The A/I component 540 is capable of making inferences regarding whether incoming data needs to be buffered before it is transmitted to the rendering component 560 in the HMI 570. Such determination can be based on, for example, priority of the data (e.g. whether the data represents a fault condition, etc.), volume of the data (e.g., whether there is too much data to be seamlessly rendered at high resolution), etc. If the A/I component 540 determines that the data requires buffering before transmission to the rendering component 560, then the data can be routed to the buffer 550 prior to transmission. The buffer 550 can temporarily store some data while permitting other data to be transmitted so that the rendering component 560 can output the data to a user via the HMI 570 in a seamless and high-resolution display. If the A/I component 540 determines that the data does not require buffering, then the buffer 550 can be bypassed. In this case, the trend server 530 can batch the data for transmission to the rendering component 560 of the HMI 570. The rendering component 560 can then display the batched data in meaningful, seamless, and high-resolution manner to the user.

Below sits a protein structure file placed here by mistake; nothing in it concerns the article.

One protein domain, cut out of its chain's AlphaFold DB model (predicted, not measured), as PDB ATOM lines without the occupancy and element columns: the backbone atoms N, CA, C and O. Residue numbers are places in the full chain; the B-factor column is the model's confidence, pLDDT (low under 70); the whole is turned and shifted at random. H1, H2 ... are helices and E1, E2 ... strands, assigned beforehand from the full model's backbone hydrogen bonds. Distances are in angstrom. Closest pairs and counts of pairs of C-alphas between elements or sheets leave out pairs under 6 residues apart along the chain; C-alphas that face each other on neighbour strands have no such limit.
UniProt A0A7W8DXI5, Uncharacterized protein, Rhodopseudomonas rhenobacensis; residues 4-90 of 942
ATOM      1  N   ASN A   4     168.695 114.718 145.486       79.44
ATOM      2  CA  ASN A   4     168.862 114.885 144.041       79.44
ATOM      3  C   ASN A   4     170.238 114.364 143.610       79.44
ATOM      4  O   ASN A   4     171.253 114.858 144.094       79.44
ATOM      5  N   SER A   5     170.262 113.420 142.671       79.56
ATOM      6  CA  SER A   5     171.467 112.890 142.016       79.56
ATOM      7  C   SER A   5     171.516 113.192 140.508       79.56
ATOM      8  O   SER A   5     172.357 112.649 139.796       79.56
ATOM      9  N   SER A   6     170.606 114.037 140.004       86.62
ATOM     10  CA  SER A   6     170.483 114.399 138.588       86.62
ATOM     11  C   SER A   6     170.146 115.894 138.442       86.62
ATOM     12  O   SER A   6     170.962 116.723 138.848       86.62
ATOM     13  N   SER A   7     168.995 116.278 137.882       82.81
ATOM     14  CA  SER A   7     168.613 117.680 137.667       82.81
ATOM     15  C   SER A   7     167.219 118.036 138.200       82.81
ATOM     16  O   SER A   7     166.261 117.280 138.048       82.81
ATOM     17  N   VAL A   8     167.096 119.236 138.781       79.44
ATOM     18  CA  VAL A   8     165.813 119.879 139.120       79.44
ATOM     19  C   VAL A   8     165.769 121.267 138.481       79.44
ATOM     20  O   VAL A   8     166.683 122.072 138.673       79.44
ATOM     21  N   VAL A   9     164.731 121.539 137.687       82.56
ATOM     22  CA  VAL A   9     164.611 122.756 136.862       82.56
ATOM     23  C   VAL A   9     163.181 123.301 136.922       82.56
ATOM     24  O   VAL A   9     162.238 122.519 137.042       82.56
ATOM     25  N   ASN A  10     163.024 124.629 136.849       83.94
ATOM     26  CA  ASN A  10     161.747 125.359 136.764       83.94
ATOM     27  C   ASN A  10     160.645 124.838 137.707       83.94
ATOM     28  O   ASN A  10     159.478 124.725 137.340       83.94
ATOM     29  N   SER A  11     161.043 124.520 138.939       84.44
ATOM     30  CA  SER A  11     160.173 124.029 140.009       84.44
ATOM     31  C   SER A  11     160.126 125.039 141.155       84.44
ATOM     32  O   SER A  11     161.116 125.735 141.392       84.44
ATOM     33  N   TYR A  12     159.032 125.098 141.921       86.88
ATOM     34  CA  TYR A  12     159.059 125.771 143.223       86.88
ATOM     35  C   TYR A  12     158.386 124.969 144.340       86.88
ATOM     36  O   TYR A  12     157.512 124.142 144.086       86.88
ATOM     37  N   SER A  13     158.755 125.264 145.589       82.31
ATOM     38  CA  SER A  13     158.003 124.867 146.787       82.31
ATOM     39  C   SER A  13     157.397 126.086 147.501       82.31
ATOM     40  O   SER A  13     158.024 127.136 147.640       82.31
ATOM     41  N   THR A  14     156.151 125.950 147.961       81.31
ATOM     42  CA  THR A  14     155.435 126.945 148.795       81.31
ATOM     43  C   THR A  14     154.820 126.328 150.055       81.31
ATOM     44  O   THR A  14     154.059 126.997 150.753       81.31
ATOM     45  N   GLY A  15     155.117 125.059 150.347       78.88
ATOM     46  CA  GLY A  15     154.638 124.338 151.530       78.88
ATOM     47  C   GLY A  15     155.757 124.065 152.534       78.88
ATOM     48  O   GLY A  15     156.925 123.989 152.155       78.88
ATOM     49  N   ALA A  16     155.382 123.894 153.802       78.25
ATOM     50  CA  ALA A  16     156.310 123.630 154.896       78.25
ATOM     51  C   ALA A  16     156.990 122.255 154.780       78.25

According to another aspect of the invention, the A/I component 540 can employ various means for increasing system efficiency. Among such means contemplated by the present invention are, for example, buffer size adjustment, sample rate adjustment, utility-based analysis, etc. For instance, if the A/I component 540 determines that an incoming data stream is larger than expected, the buffer 550 can be expanded to accommodate and temporarily store the larger volume of data. Additionally, if a data stream exhibits a decreased volume, the A/I component 540 can make inferences that facilitate a reduction in the size of the buffer 550 in order to make memory available for other applications. In a similar manner, sample rate can be altered in response to inferences made by the A/I component 540 regarding a particular resolution for rendering data. For example, if inferences made by the A/I component 540 indicate that a user requires only a limited amount of information (e.g., a single FIGURE), then the data sample rate can be reduced to permit a more efficient (e.g., more rapid) rendering of data to the user. Similarly, if inferences indicate that a user requires a high level of resolution, then the sample rate can be increased to provide greater detail.